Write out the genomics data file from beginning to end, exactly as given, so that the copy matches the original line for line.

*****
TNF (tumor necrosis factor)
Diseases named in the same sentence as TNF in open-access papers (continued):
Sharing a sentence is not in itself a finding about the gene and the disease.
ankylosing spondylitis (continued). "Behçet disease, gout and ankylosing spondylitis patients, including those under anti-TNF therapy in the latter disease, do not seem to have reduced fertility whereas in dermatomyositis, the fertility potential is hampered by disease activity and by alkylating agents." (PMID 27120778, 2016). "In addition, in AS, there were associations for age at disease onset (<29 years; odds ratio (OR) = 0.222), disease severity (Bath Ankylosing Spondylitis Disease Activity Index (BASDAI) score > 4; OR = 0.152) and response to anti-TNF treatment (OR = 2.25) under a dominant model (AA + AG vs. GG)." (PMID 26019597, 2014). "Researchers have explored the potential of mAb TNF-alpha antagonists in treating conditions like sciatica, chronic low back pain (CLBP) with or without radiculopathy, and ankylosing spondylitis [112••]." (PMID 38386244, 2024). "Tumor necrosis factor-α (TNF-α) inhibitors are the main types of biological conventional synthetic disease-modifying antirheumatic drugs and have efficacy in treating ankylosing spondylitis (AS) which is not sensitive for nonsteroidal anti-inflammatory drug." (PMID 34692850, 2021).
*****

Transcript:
TNF (tumor necrosis factor)
Diseases named in the same sentence as TNF in open-access papers (continued):
Sharing a sentence is not in itself a finding about the gene and the disease.
ankylosing spondylitis (continued). "Behçet disease, gout and ankylosing spondylitis patients, including those under anti-TNF therapy in the latter disease, do not seem to have reduced fertility whereas in dermatomyositis, the fertility potential is hampered by disease activity and by alkylating agents." (PMID 27120778, 2016). "In addition, in AS, there were associations for age at disease onset (<29 years; odds ratio (OR) = 0.222), disease severity (Bath Ankylosing Spondylitis Disease Activity Index (BASDAI) score > 4; OR = 0.152) and response to anti-TNF treatment (OR = 2.25) under a dominant model (AA + AG vs. GG)." (PMID 26019597, 2014). "Researchers have explored the potential of mAb TNF-alpha antagonists in treating conditions like sciatica, chronic low back pain (CLBP) with or without radiculopathy, and ankylosing spondylitis [112••]." (PMID 38386244, 2024). "Tumor necrosis factor-α (TNF-α) inhibitors are the main types of biological conventional synthetic disease-modifying antirheumatic drugs and have efficacy in treating ankylosing spondylitis (AS) which is not sensitive for nonsteroidal anti-inflammatory drug." (PMID 34692850, 2021).